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Stuart Poynter calls time on Ireland as he commits to Durham

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Stuart Poynter has effectively called time on his international career with Ireland after committing to Durham in a new two-year deal.

Poynter, Durham’s wicketkeeper and captain during this season’s Vitality Blast campaign, was forced to choose between club and country following a change to the ECB’s eligibility rules in September, in the wake of Ireland’s promotion to a Full Test Nation in 2017.

Prior to that change, all Ireland players – along with other passport-holders from EU member countries – had been permitted to play as homegrown players in county cricket. Now they have to register as overseas players, which Poynter has chosen to do.

Born in Hammersmith, London, Poynter has previously spoken out about his disappointment at the change of ruling, telling The Telegraph “it is a strange scenario when you are born British and have entitlement to work as a local in your own country.”

Poynter’s decision was perhaps made easier by the disappointment he suffered earlier this year when he was dropped by Ireland following a run of poor form. He made 15 runs in four ODI innings in their series against Afghanistan in Dehradun and followed that with scores of 0 and 1 in the one-off Test that followed against the same opponents.

He was omitted in favour of Gary Wilson for the subsequent tri-series against West Indies and Bangladesh on home soil, and Wilson – who left Derbyshire last year to play full time in Ireland’s domestic competition – then kept his place for their maiden Test against England at Lord’s in July.

Richard Holdsworth, Performance Director at Cricket Ireland, thanked Poynter for his services to Irish cricket.

“He has certainly been one of a cohort of players who has been part of the rapid climb of Irish cricket over the last decade from Associate Member to Full Member with Test match status, and I’m pleased for Stuart personally that he played in a Test match before he finished with international duties,” Holdsworth said in a statement issued by Cricket Ireland.

“We wish Stuart and his family well with the next phase in their lives and hope that we see him regularly supporting the Irish team as we ourselves move into the next phase of our development.”

Poynter’s decision comes a month after his Ireland team-mate, Paul Stirling, chose the alternative route, and ended his 10-year association with Middlesex to further his international aspirations.

Stirling’s Middlesex team-mate, Tim Murtagh, is the other county-based Ireland player who has yet to confirm his decision. At the age of 38, Murtagh is nearing the end of his career either way, but remains a formidable performer, as shown by his haul of 5 for 13 on the first morning of the Lord’s Test, when England were bowled out for 85.

With a highest score of 36 in 21 ODI appearances, Poynter never quite showed his best form in his Ireland career, although he did enjoy one notable moment in a T20 against the Netherlands in February, when he struck a last-ball six to seal a one-wicket win.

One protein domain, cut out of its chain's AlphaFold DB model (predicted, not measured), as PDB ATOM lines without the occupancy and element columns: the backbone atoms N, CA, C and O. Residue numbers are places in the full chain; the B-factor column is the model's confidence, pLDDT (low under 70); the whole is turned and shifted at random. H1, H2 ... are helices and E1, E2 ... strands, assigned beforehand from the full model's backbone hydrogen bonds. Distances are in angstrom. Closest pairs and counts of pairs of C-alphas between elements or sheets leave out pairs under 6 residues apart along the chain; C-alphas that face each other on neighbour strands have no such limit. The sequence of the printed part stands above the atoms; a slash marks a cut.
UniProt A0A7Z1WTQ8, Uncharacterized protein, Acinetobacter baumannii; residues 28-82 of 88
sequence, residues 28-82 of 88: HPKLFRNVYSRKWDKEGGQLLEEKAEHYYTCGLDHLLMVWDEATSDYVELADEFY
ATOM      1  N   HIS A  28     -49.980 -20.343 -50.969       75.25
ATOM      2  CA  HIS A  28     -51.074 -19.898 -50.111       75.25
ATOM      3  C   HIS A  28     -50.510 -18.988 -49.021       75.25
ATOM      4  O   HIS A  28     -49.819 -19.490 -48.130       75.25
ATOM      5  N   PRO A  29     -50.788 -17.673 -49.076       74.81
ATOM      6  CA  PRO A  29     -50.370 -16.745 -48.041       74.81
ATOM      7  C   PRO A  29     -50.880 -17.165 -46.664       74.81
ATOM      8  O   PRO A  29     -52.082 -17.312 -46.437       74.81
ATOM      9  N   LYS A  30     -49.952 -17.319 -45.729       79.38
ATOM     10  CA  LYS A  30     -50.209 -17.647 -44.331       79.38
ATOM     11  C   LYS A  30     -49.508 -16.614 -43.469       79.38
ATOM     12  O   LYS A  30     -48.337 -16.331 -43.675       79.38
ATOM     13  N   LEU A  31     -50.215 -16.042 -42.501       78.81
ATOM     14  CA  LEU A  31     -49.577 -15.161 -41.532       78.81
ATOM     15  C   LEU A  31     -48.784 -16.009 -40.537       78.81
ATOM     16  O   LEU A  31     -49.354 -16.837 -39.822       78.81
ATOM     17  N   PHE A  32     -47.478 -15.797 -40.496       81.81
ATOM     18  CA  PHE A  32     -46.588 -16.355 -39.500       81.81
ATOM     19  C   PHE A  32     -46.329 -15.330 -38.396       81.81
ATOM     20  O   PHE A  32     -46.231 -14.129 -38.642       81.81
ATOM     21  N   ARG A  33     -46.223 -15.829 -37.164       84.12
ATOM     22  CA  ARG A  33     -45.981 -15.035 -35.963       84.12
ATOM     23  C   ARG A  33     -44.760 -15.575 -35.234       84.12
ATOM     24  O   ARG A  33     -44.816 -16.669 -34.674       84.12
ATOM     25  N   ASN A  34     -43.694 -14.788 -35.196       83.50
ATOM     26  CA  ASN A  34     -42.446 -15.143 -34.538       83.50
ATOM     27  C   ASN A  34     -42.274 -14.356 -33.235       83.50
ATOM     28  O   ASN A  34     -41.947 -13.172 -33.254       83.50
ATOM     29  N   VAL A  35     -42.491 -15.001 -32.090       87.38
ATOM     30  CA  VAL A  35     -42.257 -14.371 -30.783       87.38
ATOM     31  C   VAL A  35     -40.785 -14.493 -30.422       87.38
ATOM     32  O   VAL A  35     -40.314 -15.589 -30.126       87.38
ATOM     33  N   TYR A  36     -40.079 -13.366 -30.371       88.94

However, at the age of 28, he could also have anticipated plenty more opportunities in international cricket, given that Wilson turns 34 in the new year, and that Ireland’s long-term keeper, Niall O’Brien, retired last year.

The announcement of his two-year deal with Durham comes as the club offered the same extension to two other players: Liam Trevaskis, who has cemented his status as the club’s first-choice spinner across formats, and Jack Burnham, who served a year-long suspension for recreational drug use in 2018, but recorded four Championship half-centuries on his return to the team this summer.



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No answer to India-Pakistan bilateral ties resumption – Ganguly

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Sourav Ganguly, who will take charge as BCCI’s next president on October 23, has said that resumption of bilateral cricket with Pakistan is subject to the permission of the Indian government. Ganguly said that the decision could only be taken by the prime ministers of the two countries: Narendra Modi and Imran Khan, who also happens to be the patron of the Pakistan Cricket Board (PCB).

“You have to ask that question to Modi ji and the Pakistan Prime Minister,” Ganguly said at a media briefing in Kolkata on Tuesday. “Of course we have (to take permission), because international exposure (tours) is all through governments. So we don’t have an answer to that question.”

Ganguly had led India on the historic tour of Pakistan in 2004, the first bilateral series since the Kargil war in 1999 and India’s first visit to Pakistan since 1989.

The last time both neighbours featured in a bilateral series was in late 2012, when India hosted Pakistan for a limited-overs series comprising two T20Is and three ODIs.

In February, the BCCI asked the ICC in an e-mail letter “to sever ties with countries from which terrorism emanates”. That letter was sent at the behest of the three-member Committee of Administrators (CoA), which was appointed as the supervisory authority of the board till fresh elections were held. The previous day the CoA had mulled over asking the ICC to boycott Pakistan from the World Cup.

At the time the BCCI and CoA were reacting to the terror strikes in Pulwama in the northern Indian state of Jammu and Kashmir in which more than 40 paramilitary troops were killed.



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James Pamment takes over as USA interim coach | Cricket

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Coach James Pamment goes through a fielding drill during pre-game warm-ups © Peter Della Penna